Unlock 1.0 sorted out several issues for the Centre and threw up new problems for the states. After unrolling a set of new dos and a few don’ts, the Centre has sidled back from the mainframe of the Covid-19 pandemic management and left it to the states to fend for themselves as India steadily moved up on the international chart of the most-stricken countries, going past even the UK. PM Narendra Modi’s televised appearances have become less frequent as have his video-conferences with the chief ministers.
For the BJP, it is back to politics and politicking. Amit Shah, the Home Minister, kicked off a virtual campaign for the Bihar polls. He followed on with similar speeches to the BJP’s West Bengal unit because the eastern state, that the BJP staked out for the past two years, votes in 2022. From ‘managing’ the elections to filling the vacancies in the Rajya Sabha — that’s a polite way of saying poaching on wannabe defectors in the Opposition-— nothing apparently excites the BJP more than imbibing a stiff dose of realpolitik. Meanwhile, there’s serious trouble brewing on the India-China border but elections have to be fought earnestly and trophies won.
How are the states coping with the challenges activated by the relaxed norms? The immediate corollary has seen a rise in Covid cases matched by a near collapse of the medical systems, and in cases, confrontations between hospitals and doctors and the state government. All this while, the Centre has not uttered a word but for occasional interjections from Dr Harsh Vardhan, the Health Minister.
Under the Seventh Schedule (Article 246), public health and sanitation are state subjects. There are caveats circumscribing a state’s jurisdiction over these spheres. For instance, the prevention of the transmission of infectious/contagious diseases from one state to another is on the concurrent list of subjects. Additionally, the Epidemic Diseases Act, 1897, and the National Disaster Management Act, 2005, empower the Centre to take emergency measures. Therefore, in the current situation, the grey zone in the exercise of power makes the Centre as credit-or-blame-worthy as a state. When Congress leader Rahul Gandhi remarked that the states were waging a lonely battle because the Centre was not supporting them and asked for an ‘aggressive injection’ of money, he was not off the mark.
Finance Minister Nirmala Sitharaman’s economic package, that conditionally raised a state’s borrowing limit from 3% to 5% of the Gross State Domestic Product (GSDP), was opposed by Kerala and West Bengal on the ground that it was ‘anti-federalist’ and ‘set a bad precedent’ in that even normal borrowings in future could invite the imposition of stringent conditions by the Centre.
Delhi illustrates the Centre-state complexities in pandemic management. CM Arvind Kejriwal, got flak, including a rap from the Supreme Court, for his ambiguous directives on testing infected patients, inflating claims about the availability and accessibility to hospital facilities and allegedly down-scaling casualties. When there’s an AAP government pitted against the BJP, politics is inescapable. Kejriwal alleged that Delhi’s premier hospitals — the AIIMS and Safdarjung— that come under the Centre, allegedly refused to release their beds while the municipalities, under the BJP, publicised their data on the death figures that bared the discrepancy with the state government’s numbers. Twice bitten and first time shy, the CM, in his wisdom, chose not to prolong the spat with the Centre once Anil Baijal, the Lt-Governor, rescinded Kejriwal’s order of restricting hospital admissions only to Delhi’s residents.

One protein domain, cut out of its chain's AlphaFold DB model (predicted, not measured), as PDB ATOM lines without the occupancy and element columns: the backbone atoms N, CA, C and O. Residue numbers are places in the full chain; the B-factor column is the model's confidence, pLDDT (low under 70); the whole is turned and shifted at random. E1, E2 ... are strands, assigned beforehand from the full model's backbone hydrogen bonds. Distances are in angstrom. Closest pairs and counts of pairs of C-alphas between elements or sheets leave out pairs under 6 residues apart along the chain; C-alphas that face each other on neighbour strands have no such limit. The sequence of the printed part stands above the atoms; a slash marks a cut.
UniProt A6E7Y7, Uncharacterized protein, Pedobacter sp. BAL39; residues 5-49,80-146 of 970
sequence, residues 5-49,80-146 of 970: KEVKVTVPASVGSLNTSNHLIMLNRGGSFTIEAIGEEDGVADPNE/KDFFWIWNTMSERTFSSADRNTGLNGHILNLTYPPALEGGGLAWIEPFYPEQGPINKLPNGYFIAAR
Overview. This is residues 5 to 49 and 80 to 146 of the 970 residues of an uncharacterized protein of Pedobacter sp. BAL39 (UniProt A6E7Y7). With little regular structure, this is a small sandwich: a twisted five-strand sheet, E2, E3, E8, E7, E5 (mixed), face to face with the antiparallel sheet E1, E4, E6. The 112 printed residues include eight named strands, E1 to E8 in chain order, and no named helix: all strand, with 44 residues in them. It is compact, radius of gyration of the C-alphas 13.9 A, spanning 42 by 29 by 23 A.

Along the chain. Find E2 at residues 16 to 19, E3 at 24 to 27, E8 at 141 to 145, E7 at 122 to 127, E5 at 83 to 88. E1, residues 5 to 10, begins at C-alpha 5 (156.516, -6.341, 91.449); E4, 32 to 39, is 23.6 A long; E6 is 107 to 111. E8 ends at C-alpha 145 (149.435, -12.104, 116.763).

Mercifully, for the AAP, there’s no election staring in the face in Delhi. In West Bengal, the pandemic turned into a political matchup between the Centre and CM Mamata Banerjee. The Centre proposed, she disposed. Mamata proposed, the Centre disposed. The BJP unleashed its IT cell head, Amit Malviya, to take her on through tweets carrying provocative hashtags like #BengalBurning and #BhoyePeyecheMamata, after she was accused of stalling the Centre’s relief works for Covid patients. If Delhi’s BJP-controlled civic bodies charged Kejriwal with fudging the pandemic-related data, the West Bengal BJP ran a high-decibel campaign against Mamata for ‘hiding’ the death figures after Babul Supriyo, a Central minister and Asansol MP, released a video from the isolation ward of a Kolkata hospital. It showed bodies lying cheek-by-jowl with patients and punched a hole in Mamata’s claim. The BJP has declared that Mamata’s ‘mismanagement’ will figure in its pre-election discourse while she proclaimed the Centre’s apathy after the devastation wrought by Cyclone Amphan would theme her campaign.
The BJP did not meddle with the southern states. The praise that Kerala and KK Shailaja, its Health Minister, attracted globally pre-empted criticism. Unlike its West Bengal counterpart, the BJP’s Kerala unit is not as vocal. It has its own government in Karnataka that acquitted itself rather well, thanks to a hands-on bureaucracy. The parties in power in other states, Andhra Pradesh, Telangana and Tamil Nadu, are not adversaries in the classical sense that Mamata is and, therefore, remained under the Centre/BJP’s radar.
However, the BJP may be hoist with its own petard in Gujarat that ranks fourth on the Covid-19 chart, and reports a large count of fatalities. The BJP is in power for the last several years and Gujarat is flaunted as a ‘model’ state on nearly every score. Except that the havoc the pandemic brought in its wake exposed its underbelly. Gujarat might have gone great guns on economic growth, but its health sector has been found wanting. Ironically, even this state — celebrated as a jewel in the BJP’s crown — and its CM, Vijay Rupani, have been left to look after themselves. The Centre has no time for the ravaging virus.